May 30th, 2004 § One comment

Some more fragmentary observations from my trip.

London is an excellent city to wander through with no destination in mind. I set out from Charing Cross last night intending to get a pint at whatever pub seemed the most inviting. For a while, I walked through the West End, which is utterly mad on warm Saturday evenings in May. Crowds thronged in the streets, people pushing past one another and going around the fences at the edge of the sidewalk, which are meant to discourage jaywalking. I spent several minutes trailing a parade of Hari Krishnas, some of them dancing, others playing cymbals or saxophones. The crowd lit up as they walked by. Quite a few people joined in the dancing, generally ignoring the flyers that one of the Hari Krishnas kept trying to hand out.

After several detours, I wound up in Soho at the Toucan. Some bars in London, including the Toucan, are licensed for sidewalk drinking, so I stood outside with my Guinness for a while, watching couples walk by and utterly failing to work up enough nerve to talk to any of the locals. I wandered around for a while longer after that, then returned to the hotel. The only time I got lost was once I reached Trafalgar Square and started actually thinking about which direction I needed to go. (I suppose that’s little more than a truism; one can’t be lost if one isn’t trying to go anywhere in particular.)

Today we visited the Tate Modern, which I wandered around for several hours. Long lines and my own impatience forced me to skip the Edward Hopper exhibit. Perhaps I’ll have time to return before we leave. In lieu of that, I discovered Cornelia Parker’s remarkable Cold Dark Matter: An Exploded View (which, sadly, the website does not do justice), enjoyed John Curran’s Honeymoon Nude for, I think, the third time in person, and sunk very deep into several Mark Rothkos. Then I wandered around the city for a while longer, got caught in a rain shower (joyous!), stopped at my hotel, and now here I am, back in the easyInternetCafe, waiting to meet my family for dinner.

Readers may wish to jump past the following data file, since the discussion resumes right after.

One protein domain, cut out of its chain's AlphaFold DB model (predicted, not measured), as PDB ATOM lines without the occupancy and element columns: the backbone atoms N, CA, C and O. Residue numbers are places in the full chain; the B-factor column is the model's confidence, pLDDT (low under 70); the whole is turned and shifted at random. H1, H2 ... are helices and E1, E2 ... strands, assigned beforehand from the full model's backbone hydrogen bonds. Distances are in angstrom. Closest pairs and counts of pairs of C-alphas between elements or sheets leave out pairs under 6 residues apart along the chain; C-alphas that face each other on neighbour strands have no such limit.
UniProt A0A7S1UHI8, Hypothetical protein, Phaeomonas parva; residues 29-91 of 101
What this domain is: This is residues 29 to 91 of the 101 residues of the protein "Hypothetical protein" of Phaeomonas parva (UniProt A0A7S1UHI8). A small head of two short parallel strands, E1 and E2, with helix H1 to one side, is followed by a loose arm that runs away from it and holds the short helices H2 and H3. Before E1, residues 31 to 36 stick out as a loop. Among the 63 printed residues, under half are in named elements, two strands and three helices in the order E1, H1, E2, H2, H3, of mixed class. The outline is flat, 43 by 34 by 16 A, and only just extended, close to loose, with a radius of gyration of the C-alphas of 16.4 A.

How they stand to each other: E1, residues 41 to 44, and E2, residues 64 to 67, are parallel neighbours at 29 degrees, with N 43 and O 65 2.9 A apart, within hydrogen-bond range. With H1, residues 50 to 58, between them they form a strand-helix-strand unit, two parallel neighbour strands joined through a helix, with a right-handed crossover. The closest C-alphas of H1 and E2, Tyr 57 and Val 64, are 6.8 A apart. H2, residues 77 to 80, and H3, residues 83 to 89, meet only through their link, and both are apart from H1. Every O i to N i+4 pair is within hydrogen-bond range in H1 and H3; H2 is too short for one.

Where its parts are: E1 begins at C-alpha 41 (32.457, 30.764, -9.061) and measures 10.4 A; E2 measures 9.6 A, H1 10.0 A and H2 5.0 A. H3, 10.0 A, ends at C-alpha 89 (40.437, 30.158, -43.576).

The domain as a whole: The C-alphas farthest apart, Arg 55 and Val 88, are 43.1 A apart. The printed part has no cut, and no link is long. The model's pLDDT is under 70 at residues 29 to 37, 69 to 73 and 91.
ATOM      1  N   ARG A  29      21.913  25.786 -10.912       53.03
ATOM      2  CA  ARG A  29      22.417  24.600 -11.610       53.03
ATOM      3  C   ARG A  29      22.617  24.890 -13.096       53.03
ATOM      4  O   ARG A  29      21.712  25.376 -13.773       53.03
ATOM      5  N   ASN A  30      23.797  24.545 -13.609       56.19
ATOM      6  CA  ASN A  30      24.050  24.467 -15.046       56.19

And now a quick British vocabulary lesson:

  • Instead of “for here or to go,” you say “eat in or take away”
  • The word “scheme” does not connote nefariousness; there are signs everywhere about “road improvement schemes” and the like
  • To my continual frustration, the word “centre” should not be pronounced as it would be in France
  • French fries are called “chips”
  • Chips are called “crisps”
  • Crisps are called “tarts”
  • Tarts are called “saucy wenches”
  • Saucy wenches are called “French fries”

Somehow I’ve managed not to eat any Cadbury’s Creme Eggs yet. I must set about rectifying that.

One comment

  • Spidy's French Fry says:

    Something I confronted here with the New Yorkers:
    “stay or to go” means for here or to go – what am I a dog?
    “light and sweet” for coffee with cream and suger (which they do for you except in Starbucks)
    “mad” means really – example “That guy is mad hot”, ” The club was mad busy”, “He’s mad crazy”.
    Also can I mention I am taking care of a cat named Nizzle. as in “fazzegile my nizzle” (spelling?) what ever that means.

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